In networking, the physical link that carries data can be one of a number of different things: wire, cable or wireless, among others. The generic term for this is "media." Binary countdown is a media access protocol. It describes a method to get a turn putting data onto the media.
Data is transported as an electric pulse. There may be many devices connected to the same wire and they can't all apply their signals onto the wire at the same time or those pulses will get intermingled. This is called collision. To avoid collision, a computer has to check that another computer is not using the wire before applying its data. If all check at the same time, they will see the media as available and all send data at the same time. Binary countdown is one method to stop this happening.
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Data is transmitted in 0s and 1s -- known as binary transmission. If several nodes on a network start transmitting simultaneously, all transmit their network ID as a binary number. These numbers are compared starting at the most significant bit, which is the first number in the sequence, representing the highest value in the byte. All those containing a zero at this bit are knocked out, if there is still more than one node in contention, the next bit along is compared. Again, those with 1 stay in and those with 0 are out. This process continues along the bits of the network ID until there is only one node left and that gets control of the media.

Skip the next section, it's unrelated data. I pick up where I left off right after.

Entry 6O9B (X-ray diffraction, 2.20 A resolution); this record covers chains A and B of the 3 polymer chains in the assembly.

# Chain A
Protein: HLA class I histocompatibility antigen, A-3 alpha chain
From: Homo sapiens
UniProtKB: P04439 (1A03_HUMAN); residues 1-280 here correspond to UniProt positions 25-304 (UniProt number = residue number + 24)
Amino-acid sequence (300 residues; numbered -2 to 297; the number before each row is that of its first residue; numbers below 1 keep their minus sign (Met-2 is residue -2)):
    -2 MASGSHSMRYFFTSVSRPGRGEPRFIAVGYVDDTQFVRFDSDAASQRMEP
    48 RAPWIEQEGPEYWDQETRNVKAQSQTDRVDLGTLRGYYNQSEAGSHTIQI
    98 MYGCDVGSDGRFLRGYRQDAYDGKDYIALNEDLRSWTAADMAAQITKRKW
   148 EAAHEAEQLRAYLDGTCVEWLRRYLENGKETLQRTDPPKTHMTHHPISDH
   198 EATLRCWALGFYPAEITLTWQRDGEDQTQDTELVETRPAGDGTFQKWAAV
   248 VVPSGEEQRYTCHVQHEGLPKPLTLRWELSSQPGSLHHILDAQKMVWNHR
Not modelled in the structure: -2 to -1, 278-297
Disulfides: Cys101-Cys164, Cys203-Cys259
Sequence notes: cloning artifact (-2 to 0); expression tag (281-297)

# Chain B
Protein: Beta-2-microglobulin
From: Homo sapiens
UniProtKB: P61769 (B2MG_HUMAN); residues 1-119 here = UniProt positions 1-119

The binary countdown method is also called bit dominance. Although, in this example, 1 always wins, the system could work equally nominating a 0 as the winner.